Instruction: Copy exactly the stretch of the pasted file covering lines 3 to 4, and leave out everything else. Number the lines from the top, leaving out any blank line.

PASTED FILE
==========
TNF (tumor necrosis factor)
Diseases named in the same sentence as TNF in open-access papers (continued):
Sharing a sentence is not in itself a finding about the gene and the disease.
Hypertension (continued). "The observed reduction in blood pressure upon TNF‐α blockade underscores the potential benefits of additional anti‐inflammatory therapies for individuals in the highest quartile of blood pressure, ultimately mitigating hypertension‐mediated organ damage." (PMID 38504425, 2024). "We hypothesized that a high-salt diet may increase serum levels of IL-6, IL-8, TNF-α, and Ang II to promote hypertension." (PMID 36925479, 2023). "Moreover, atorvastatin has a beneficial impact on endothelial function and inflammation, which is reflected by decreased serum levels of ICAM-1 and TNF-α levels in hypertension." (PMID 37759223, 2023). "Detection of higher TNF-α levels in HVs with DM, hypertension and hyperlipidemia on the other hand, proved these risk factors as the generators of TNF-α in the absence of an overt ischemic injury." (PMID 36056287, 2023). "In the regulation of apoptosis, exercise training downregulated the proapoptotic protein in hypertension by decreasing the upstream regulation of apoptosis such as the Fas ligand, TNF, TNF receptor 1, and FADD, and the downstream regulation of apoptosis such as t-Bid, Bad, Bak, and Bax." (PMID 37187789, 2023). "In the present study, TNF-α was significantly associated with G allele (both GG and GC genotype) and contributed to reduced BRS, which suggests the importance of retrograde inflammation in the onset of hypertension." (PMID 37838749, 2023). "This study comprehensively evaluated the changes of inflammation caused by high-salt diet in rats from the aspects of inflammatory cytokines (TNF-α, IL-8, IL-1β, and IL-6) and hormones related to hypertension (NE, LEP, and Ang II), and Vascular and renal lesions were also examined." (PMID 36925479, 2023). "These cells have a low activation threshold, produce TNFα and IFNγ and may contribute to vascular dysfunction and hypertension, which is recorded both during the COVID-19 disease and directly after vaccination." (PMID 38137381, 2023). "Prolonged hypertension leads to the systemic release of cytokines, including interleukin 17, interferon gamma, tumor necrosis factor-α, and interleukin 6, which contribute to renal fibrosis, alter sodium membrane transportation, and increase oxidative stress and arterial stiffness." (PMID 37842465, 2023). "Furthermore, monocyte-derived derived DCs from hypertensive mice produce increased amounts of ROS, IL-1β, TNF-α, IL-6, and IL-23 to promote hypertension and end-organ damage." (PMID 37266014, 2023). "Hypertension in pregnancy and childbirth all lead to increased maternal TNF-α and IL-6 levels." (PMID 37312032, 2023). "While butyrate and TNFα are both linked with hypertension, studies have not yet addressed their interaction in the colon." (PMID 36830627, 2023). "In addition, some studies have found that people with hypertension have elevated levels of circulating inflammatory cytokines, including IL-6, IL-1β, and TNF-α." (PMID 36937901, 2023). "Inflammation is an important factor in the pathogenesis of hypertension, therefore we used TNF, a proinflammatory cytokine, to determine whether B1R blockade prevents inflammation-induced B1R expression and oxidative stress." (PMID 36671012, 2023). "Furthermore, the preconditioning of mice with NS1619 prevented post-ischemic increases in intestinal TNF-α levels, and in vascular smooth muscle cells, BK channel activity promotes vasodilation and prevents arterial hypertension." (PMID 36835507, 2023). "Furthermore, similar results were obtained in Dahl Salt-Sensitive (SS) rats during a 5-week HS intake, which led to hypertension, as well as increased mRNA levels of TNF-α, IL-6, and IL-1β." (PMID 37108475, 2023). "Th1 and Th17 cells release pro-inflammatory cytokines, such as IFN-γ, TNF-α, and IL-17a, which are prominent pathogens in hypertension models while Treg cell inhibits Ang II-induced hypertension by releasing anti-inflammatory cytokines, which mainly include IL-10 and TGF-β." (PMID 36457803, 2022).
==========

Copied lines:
Sharing a sentence is not in itself a finding about the gene and the disease.
Hypertension (continued). "The observed reduction in blood pressure upon TNF‐α blockade underscores the potential benefits of additional anti‐inflammatory therapies for individuals in the highest quartile of blood pressure, ultimately mitigating hypertension‐mediated organ damage." (PMID 38504425, 2024). "We hypothesized that a high-salt diet may increase serum levels of IL-6, IL-8, TNF-α, and Ang II to promote hypertension." (PMID 36925479, 2023). "Moreover, atorvastatin has a beneficial impact on endothelial function and inflammation, which is reflected by decreased serum levels of ICAM-1 and TNF-α levels in hypertension." (PMID 37759223, 2023). "Detection of higher TNF-α levels in HVs with DM, hypertension and hyperlipidemia on the other hand, proved these risk factors as the generators of TNF-α in the absence of an overt ischemic injury." (PMID 36056287, 2023). "In the regulation of apoptosis, exercise training downregulated the proapoptotic protein in hypertension by decreasing the upstream regulation of apoptosis such as the Fas ligand, TNF, TNF receptor 1, and FADD, and the downstream regulation of apoptosis such as t-Bid, Bad, Bak, and Bax." (PMID 37187789, 2023). "In the present study, TNF-α was significantly associated with G allele (both GG and GC genotype) and contributed to reduced BRS, which suggests the importance of retrograde inflammation in the onset of hypertension." (PMID 37838749, 2023). "This study comprehensively evaluated the changes of inflammation caused by high-salt diet in rats from the aspects of inflammatory cytokines (TNF-α, IL-8, IL-1β, and IL-6) and hormones related to hypertension (NE, LEP, and Ang II), and Vascular and renal lesions were also examined." (PMID 36925479, 2023). "These cells have a low activation threshold, produce TNFα and IFNγ and may contribute to vascular dysfunction and hypertension, which is recorded both during the COVID-19 disease and directly after vaccination." (PMID 38137381, 2023). "Prolonged hypertension leads to the systemic release of cytokines, including interleukin 17, interferon gamma, tumor necrosis factor-α, and interleukin 6, which contribute to renal fibrosis, alter sodium membrane transportation, and increase oxidative stress and arterial stiffness." (PMID 37842465, 2023). "Furthermore, monocyte-derived derived DCs from hypertensive mice produce increased amounts of ROS, IL-1β, TNF-α, IL-6, and IL-23 to promote hypertension and end-organ damage." (PMID 37266014, 2023). "Hypertension in pregnancy and childbirth all lead to increased maternal TNF-α and IL-6 levels." (PMID 37312032, 2023). "While butyrate and TNFα are both linked with hypertension, studies have not yet addressed their interaction in the colon." (PMID 36830627, 2023). "In addition, some studies have found that people with hypertension have elevated levels of circulating inflammatory cytokines, including IL-6, IL-1β, and TNF-α." (PMID 36937901, 2023). "Inflammation is an important factor in the pathogenesis of hypertension, therefore we used TNF, a proinflammatory cytokine, to determine whether B1R blockade prevents inflammation-induced B1R expression and oxidative stress." (PMID 36671012, 2023). "Furthermore, the preconditioning of mice with NS1619 prevented post-ischemic increases in intestinal TNF-α levels, and in vascular smooth muscle cells, BK channel activity promotes vasodilation and prevents arterial hypertension." (PMID 36835507, 2023). "Furthermore, similar results were obtained in Dahl Salt-Sensitive (SS) rats during a 5-week HS intake, which led to hypertension, as well as increased mRNA levels of TNF-α, IL-6, and IL-1β." (PMID 37108475, 2023). "Th1 and Th17 cells release pro-inflammatory cytokines, such as IFN-γ, TNF-α, and IL-17a, which are prominent pathogens in hypertension models while Treg cell inhibits Ang II-induced hypertension by releasing anti-inflammatory cytokines, which mainly include IL-10 and TGF-β." (PMID 36457803, 2022).